Parents of toddlers who were killed or left seriously ill from meningitis have urged the government to vaccinate all children up to the age of 11 and increase awareness of the potentially fatal disease among medical professionals.
Neil and Jenny Burdett, whose two-year-old daughter Faye died on Valentine’s Day following an 11-day battle with the disease, said to MPs on Tuesday they were “not taken seriously” by a “dismissive” health worker.
The distressing image of Faye, from Kent, covered in a rash and lying in a hospital bed just before she was died was shared by her family on social media in February. Their aim was to prevent others suffering from the same fate.
The post prompted a flood of public support for a petition – now signed by over 800,000 people – calling for the meningitis B vaccine to be given to all children. The immunisation for meningitis B began in September last year and is only offered to babies.
Faye's mother explained to MPs from the Petitions Committee and Health Committee how she called the NHS 111 number to give details of her daughter’s symptoms and they sent a paramedic - who advised them to see their family doctor. The GP sent the toddler straight to hospital but she was initially diagnosed with a viral infection and sent home.
Mrs Burdett said: "Our failing, we believe, is when we got to the hospital. We were, I wouldn't say pushed aside...”
Mr Burdett, who said his daughter would still be alive if she had not been misdiagnosed, continued: "Not taken seriously I think, and the GP was not taken seriously… she was dismissive.”
He told MPs: "We were there (at hospital) for two hours and discharged with a viral infection. Six hours later we were back there and she was critically ill. So we do obviously have issues with diagnosing it."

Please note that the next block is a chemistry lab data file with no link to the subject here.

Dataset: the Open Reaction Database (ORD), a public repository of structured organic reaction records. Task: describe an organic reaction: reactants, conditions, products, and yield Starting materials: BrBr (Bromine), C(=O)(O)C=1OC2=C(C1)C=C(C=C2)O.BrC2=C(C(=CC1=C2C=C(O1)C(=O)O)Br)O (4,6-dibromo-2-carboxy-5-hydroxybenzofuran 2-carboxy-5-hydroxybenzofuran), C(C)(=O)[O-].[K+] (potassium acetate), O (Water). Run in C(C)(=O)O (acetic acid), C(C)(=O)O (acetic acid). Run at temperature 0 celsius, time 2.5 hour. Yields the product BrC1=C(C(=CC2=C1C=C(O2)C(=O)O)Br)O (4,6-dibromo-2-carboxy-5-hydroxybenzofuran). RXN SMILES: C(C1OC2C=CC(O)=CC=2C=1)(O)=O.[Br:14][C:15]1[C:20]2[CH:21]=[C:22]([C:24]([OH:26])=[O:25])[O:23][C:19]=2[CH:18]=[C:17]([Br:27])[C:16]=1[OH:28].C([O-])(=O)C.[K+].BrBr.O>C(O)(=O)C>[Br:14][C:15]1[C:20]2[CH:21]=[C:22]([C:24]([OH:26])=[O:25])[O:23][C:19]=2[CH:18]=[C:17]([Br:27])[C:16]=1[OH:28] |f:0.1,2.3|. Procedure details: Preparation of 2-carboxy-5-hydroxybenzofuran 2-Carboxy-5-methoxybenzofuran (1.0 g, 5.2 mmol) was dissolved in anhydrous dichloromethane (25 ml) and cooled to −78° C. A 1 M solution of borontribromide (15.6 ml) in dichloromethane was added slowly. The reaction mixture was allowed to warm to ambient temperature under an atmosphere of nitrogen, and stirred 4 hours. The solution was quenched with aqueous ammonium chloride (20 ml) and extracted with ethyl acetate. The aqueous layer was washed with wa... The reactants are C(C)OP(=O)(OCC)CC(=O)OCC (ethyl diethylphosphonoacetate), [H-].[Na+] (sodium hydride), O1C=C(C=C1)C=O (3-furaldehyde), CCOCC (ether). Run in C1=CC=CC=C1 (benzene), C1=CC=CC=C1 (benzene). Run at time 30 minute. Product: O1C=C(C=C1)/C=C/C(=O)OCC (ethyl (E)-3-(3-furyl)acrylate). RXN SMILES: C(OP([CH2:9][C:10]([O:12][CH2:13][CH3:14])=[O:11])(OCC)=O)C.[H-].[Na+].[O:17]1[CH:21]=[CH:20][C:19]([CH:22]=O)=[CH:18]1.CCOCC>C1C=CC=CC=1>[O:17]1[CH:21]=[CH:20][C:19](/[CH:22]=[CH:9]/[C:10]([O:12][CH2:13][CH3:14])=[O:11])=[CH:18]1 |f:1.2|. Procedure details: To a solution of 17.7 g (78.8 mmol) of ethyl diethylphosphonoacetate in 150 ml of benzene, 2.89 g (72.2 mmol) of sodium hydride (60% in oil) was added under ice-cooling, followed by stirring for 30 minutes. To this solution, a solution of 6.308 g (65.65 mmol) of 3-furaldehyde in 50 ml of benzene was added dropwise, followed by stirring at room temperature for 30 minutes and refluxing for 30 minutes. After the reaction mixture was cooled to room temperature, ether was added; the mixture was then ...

"There is definitely a difficulty with diagnosing it, either that or they don't want to jump to that but I would say that there is an issue there."
"It's that seven hour gap where she was given no treatment - that's when we lost Faye because the meningitis was allowed to progress too far.”
More than 823,000 people signed the petition but the Government rejected calls for the meningitis B vaccine to be given to all children, with officials saying the NHS budget is a "finite resource".
The Department of Health has said its priority is to vaccinate those children considered most at risk from meningitis B. It said it is following guidance from the Joint Committee on Vaccination and Immunisation, which advises the Government on the cost-effectiveness of vaccinations.
Speaking after the hearing, ex-England rugby captain Matt Dawson, added: "Cost effectiveness gets mentioned numerous times in the response from the Government so you know it's high on their agenda but what are the ramifications of these children that are maimed by this disease? The cost of that to the tax payers is absolutely enormous.
"I would like to think that it would be slightly more cost effective to have the vaccine rather than treat it and having to go through the pain and emotion that these families have."
Mr Dawson joined the campaign following his two-year-old’s fight with meningitis W, which he survived, earlier this year.
Additional reporting by Press Assocation
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